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WALLY'S WORLD: Enumclaw mayor traded art scene for City Hall
Liz Reynolds is an energetic, bright-eyed, middle-age, “young” lady who’s a friend of mine.
She initiated this community’s first “Art In the Garden” happening. I’ve attended a large number of art openings and events of one type or another and I can honestly declare, without exception, that her showings by various artists, in the beautifully landscaped grounds surrounding her home, is the finest exhibit I’ve ever attended. (Not the actual artistic works, but the setting.)
Such aesthetic pursuits weren’t fulfilling enough, so Liz gave up “Art In The Garden” (it’s been taken over by Arts Alive! in Cathy Matson’s country garden) and, of all things, she ran for a seat on our City Council. She won. Apparently, Liz was quite taken by the political world and, after four years on the council, she ran for mayor and damned if she didn’t win that, too!
Well, to make a long story short, Liz is a politician now and no longer has much time for the art scene. The poor girl just goes from bad to worse.
Anyway, I sat down with Liz last week and we shot the breeze for a hour or so. I asked her if being mayor was everything she thought it would be.
“Yeah.” she replied. “More or less. But it’s more work than I expected. On occasion, 60 hours a week.”
She cast a sly, tiny smile. “I guess the most difficult part is making everyone happy. After all, there are around 125 city employees. Sometimes it’s kinda difficult to get the public involve in projects. Everyone seems to be hunkered down in his or her own, little bunker, blaming everyone else.”
She said small, isolated towns and suburban communities like Enumclaw are in trouble all over the country. A lot of them are simply drying up. Even before the current recession compounded their problems, mom and pop stores were being strangled by the Internet and large box stores. We can witness this first-hand with the vacant storefronts along Cole and Griffin streets.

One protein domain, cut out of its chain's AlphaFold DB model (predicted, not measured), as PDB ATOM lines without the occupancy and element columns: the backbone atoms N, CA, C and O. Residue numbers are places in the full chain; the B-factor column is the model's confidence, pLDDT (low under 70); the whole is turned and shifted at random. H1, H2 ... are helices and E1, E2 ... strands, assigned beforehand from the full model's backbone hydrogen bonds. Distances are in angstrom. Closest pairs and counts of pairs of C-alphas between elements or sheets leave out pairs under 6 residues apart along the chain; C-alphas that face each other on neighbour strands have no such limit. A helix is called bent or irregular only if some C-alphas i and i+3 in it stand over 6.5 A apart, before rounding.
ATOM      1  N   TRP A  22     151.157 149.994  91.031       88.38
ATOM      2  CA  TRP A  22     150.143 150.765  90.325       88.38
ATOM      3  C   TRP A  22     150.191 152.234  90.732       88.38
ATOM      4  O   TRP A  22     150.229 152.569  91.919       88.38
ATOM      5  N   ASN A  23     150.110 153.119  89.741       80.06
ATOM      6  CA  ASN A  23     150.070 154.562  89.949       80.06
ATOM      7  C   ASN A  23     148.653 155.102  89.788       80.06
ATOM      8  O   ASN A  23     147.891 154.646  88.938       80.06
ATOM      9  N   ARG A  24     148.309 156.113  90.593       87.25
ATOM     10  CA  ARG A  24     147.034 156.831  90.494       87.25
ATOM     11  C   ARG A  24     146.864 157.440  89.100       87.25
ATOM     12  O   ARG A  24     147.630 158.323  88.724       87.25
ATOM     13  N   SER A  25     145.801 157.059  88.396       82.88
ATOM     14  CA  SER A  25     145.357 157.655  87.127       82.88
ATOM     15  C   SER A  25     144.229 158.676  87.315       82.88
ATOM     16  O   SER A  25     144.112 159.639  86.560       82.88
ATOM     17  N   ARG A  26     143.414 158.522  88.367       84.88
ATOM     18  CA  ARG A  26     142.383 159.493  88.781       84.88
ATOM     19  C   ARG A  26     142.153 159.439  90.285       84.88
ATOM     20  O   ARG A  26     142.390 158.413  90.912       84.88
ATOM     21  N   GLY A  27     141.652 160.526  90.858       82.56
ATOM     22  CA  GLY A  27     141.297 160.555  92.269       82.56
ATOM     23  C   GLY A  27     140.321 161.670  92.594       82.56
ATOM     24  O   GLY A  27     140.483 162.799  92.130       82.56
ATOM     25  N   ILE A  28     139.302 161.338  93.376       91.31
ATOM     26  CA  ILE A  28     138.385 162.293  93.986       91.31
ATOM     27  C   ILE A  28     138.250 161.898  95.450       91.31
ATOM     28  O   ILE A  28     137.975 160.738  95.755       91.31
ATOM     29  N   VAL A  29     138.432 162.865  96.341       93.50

Yet surprisingly, on any given day the immediate downtown can be so busy and crowded with cars it’s difficult to find a parking place. I asked Liz if she could explain this apparent inconsistency. She contributes some of the congestion to the success of restaurants, bars and professionals, like lawyers, accountants and dentists. However, the mom and pop operations, like service stations, grocery stores, clothing stores, gift shops and any number of other private businesses, are having a much harder time.
I asked what her most important future projects are. Without hesitation, she indicated the water and sewer lines had to be overhauled and the streets had to be paved, but it makes no sense to repair one without also dealing with the other. Nor does it make sense to do a patchwork, willy-nilly job; that is, the whole project has to be undertaken at the same time.
“We’re talking millions of dollars here,” she explained. “We need an overall, strategic, long-range plan.”
In the meantime, we’ll continue to kick up chunks of Cole Street asphalt. Dodge the chuckholes as best you can because, if you hit one, you risk losing your car in the darned thing.
On a more pleasant note, Liz would like to turn that vacant lot across from this newspaper’s office into a temporary pocket park. She’d build a bandstand there and on warm, summer evenings – perhaps after the various street fairs – she’d close a block or two of Cole to traffic, offer live music in the park and line the sidewalks with tables and chairs so people could sit down, eat and have a drink.
Now, that’s a splendid idea! And we aren’t talking millions of dollars. It’s simply a kind of block party and these are common in urban and suburban areas all across America. Yeah, save me a seat for that one.